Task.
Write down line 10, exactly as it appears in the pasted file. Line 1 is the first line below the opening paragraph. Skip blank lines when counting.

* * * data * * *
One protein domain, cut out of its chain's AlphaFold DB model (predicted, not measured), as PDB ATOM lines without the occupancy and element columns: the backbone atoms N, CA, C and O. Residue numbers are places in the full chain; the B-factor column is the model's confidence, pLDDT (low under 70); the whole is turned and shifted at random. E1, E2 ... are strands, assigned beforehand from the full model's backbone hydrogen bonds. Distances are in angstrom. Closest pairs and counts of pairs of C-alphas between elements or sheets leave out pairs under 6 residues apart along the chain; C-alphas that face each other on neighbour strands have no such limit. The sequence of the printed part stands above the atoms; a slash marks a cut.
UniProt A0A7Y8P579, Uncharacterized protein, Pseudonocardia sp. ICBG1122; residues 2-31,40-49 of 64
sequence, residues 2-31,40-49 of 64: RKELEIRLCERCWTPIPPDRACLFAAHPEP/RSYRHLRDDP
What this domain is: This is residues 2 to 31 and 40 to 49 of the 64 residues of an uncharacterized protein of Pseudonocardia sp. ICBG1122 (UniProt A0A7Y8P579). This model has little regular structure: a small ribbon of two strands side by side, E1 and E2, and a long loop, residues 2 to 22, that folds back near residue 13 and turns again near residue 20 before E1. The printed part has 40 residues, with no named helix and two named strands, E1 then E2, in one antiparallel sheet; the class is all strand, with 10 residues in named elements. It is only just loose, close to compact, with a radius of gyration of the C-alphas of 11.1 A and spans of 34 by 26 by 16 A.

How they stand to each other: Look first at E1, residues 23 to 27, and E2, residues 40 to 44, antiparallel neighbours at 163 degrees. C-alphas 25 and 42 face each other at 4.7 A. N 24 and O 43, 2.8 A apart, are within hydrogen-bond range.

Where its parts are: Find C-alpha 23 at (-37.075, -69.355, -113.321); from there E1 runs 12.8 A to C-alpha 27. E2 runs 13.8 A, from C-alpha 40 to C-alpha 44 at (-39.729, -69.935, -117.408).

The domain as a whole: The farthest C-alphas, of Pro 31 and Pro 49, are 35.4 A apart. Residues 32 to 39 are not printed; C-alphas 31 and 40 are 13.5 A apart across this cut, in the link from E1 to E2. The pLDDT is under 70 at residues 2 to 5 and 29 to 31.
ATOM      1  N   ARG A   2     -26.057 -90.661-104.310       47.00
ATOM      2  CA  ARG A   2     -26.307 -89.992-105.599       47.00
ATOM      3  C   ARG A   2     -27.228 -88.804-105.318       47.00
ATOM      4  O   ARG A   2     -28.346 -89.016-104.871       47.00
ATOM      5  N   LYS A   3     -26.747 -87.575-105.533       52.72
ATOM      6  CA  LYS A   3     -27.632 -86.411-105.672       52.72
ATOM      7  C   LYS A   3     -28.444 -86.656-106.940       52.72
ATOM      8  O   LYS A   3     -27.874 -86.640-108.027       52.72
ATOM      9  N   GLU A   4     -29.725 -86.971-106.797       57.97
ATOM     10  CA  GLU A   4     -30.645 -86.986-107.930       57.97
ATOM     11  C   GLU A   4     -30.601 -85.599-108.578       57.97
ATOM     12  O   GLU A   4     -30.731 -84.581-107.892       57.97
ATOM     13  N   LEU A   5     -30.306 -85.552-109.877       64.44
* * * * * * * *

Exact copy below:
ATOM      4  O   ARG A   2     -28.346 -89.016-104.871       47.00